ACLS for Cardiac Arrest in OR

ACLS for Cardiac Arrest in the Operating Room

Cardiac arrest in the community is a fairly common problem for which rescusitation guidelines have been studied and developed. Cardiac arrest in the peri-operative setting is relatively rare,1 and for numerous reasons, knowing when to initiate CPR can be difficult.2 False alarms in the operating room occur regularly and outnumber real events. Common reasons for the alarms are equipment failures, such as sensor disconnections, and electrocautery interference with EKG. Patient co-morbidities, such as morbid obesity, vasculopathy, and hypothermia can also make certain monitoring more difficult in the operating room.2 Also, bradycardia and hypotension are relatively common in the operating room, especially under general anesthesia. The majority of these patients recover to adequate hemodynamics with minimal intervention needed.

Signs of Cardiac arrest in the OR2

  1. EKG with pulseless rhythm
    • Ventricular Tachycardia [V-Tach]
    • Ventricular Fibrillation [V-Fib]
    • Severe Bradycardia
    • Asystole
  2. Loss of Carotid pulse > 10 seconds
  3. Loss of End Tidal CO2 on capnograph
  4. Loss of Arterial line tracing
  5. Loss of waveform on pulse oximeter
  • Note: There are numerous reasons for false alarms/false positives suggesting cardiac arrest. Once cardiac arrest is confirmed, effective CPR should be administered immediately.

Features of Adequate CPR2

Effective chest compressions are indicated by different monitors used commonly in the OR setting, and are associated with higher rates of successful return of spontaneous circulation (ROSC)

  • End Tidal CO2 > 20mm Hg on capnography (An ETCO2 <10mm Hg after 20 min of standard ACLS is associated with 100% failure of ROSC)
  • Diastolic pressure of 30-40mm Hg by arterial line catheter at time of full compressions
  • Coronary perfusion pressure (CPP) > 15 mmHg. (Diastolic BP- CVP)

Corrective measures for clinical progression to shock/cardiac arrest2

  • Recognize a true crisis
  • Call for help and a defibrillator
  • Hold surgery and anesthetic if possible
  • Adjust FiO2 to 1.0
  • Confirm airway positioning
  • Assess breathing circuit integrity

Generate a Differential Diagnosis

  • Consult with surgical staff and assess procedure
  • Review recent medications administered
  • Consider tension pneumothorax if airway resistance high, consider CXR or point of care ultrasound
  • Obtain ECHO if reasonable to assess heart function
  • Empiric corticosteroid replacement with hydrocortisone 50mg iv and fludrocortisones 50ug PO/NG (in patients not previously on steroids)

Perioperative Cardiac Arrest

  • Circulation
    • Pulse check > 10 sec
    • Effective 2 rescuer CPR:
      • Minimize interruptions
      • Compression rate 100 compressions/min
      • Depth 2 inches, full decompression
      • Adjust CPR for DBP (a-line) >40 mmHg, ETCO2 >20 mmHg
    • Administer drugs
    • Attempt CVL placement
  • Airway
    • Bag mask ventilation until intubated
    • Endotracheal intubation
  • Breathing
    • Respiratory rate 10 breaths/min
    • Obtain visible chest rise
  • Defibrillation if shockable rhythm (VFIB, pulseless VTACH)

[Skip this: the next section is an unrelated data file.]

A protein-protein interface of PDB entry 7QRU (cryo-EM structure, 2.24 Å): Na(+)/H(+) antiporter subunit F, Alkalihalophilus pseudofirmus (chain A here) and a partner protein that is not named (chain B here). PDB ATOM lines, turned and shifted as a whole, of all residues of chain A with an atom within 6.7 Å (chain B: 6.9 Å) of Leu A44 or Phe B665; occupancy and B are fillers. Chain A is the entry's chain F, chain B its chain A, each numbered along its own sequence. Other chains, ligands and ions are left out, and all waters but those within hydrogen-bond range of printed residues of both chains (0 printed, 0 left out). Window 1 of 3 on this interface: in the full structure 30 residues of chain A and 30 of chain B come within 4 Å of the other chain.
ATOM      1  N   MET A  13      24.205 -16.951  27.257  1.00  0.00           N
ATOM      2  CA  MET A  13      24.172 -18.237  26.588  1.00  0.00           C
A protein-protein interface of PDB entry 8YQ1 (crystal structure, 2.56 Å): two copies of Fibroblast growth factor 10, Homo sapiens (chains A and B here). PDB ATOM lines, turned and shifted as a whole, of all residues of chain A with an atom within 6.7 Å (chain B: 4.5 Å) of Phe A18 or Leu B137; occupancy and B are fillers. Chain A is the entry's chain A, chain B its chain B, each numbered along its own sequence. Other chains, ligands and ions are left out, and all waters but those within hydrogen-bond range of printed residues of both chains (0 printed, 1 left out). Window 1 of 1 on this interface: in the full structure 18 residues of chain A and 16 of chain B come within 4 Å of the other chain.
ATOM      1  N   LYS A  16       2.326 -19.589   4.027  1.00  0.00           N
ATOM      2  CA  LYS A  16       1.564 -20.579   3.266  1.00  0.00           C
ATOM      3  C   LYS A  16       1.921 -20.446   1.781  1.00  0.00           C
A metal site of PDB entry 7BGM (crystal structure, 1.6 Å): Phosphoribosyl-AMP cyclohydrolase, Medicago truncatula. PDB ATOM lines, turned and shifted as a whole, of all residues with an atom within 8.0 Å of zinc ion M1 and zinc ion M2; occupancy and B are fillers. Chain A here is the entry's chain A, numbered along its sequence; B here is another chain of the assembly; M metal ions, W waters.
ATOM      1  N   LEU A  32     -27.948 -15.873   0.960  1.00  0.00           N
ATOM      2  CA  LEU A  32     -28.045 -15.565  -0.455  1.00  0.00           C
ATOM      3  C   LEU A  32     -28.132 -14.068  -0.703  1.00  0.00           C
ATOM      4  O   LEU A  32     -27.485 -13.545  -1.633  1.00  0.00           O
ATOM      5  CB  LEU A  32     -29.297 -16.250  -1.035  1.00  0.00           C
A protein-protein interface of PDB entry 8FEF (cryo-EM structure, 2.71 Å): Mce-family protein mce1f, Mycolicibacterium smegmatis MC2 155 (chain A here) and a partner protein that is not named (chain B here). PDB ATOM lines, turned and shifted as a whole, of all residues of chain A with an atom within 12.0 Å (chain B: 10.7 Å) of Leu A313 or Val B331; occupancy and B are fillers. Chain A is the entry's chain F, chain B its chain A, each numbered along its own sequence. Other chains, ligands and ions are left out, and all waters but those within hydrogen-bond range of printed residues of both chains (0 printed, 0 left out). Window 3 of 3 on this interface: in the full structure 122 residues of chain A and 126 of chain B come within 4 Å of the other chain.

• Repeat defibrillation every 2 min if shockable rhythm.

Post Cardiac Arrest

  • Invasive monitoring
  • Final surgical plan, transport to ICU
  • Consider therapeutic hypothermia

Management of Cardiac Arrest in OR 2,3

Once a true cardiac arrest has been established and help has been called, CPR should be established immediately. Treatment will then depend on the rhythm seen by EKG monitoring.


Pulseless Rhythms

Shockable Rhythms


  1. CPR until defibrillator attached
  2. Give 1 shock 200-360 J Biphasic
  3. Resume CPR immediately
  4. If VTACH- give 1g CaCl iv
  5. Check capnometer for CO2, if present hold CPR and check rhythm
  6. If still in VFIB/VTACH, continue CPR and repeat steps 2-3. (See Asystole/PEA if not shockable)
  7. Give Epinephrine 1mg IV, repeat q 3-5 min (may replace 1 dose of Epi with Vaso 40U iv)
  8. Check Rhythm after 5 cycles (30:2) CPR or 2 minutes of continous compressions (100/min)
  9. If a shockable rhythm, repeat steps 2-3.
  10. Consider anti-arryhthmics
  11. Amiodarone 300mg IV or
  12. Lidocaine 1-1.5mg/kg IV q 3-5 min x 3.
  13. Consider Magnesium sulfate 2g IV for ? Torsades de pointes
  14. If pulse present, begin post-resuscitation care.

Not Shockable


  1. Continue CPR
  2. Epinephrine 1mg IV, repeat q3-5 min (may replace 1 Epi dose with 40U Vaso IV)
  3. Continue CPR (30:2 non-intubated) x 5 cycles (if intubated continuous compressions x 2min @ 100/min with 6-8 breaths/min)
  4. Consider CaCl 1g if hyperkalemia in differential
  5. If PEA, consider:
  • Hypovolemia
  • Tamponade
  • Tension pneumothorax
  • Auto-PEEP
  • Embolism
  • Check rhythm/pulse; If Asystole/PEA, repeat steps 1-3. If shockable, see VFIB/VTACH.
  • If pulse present, begin post-resuscitation care.


1. Gabrielli, A et al. Anesthesia Advanced Circulatory Life Support. Monograph, ASA Committee on Critical Care Med. 2008 Feb. Pages1-45.

2. Moitra, V et al. Anesthesia Advanced Circulatory Life Support. Can J Anesth/J Can Anesth (2012) 59:586-603.

3. McEvoy, et al. 4-Step Approach to ACLS Management, pocket reference card. Medcial Univerisity of South Carolina, 2011.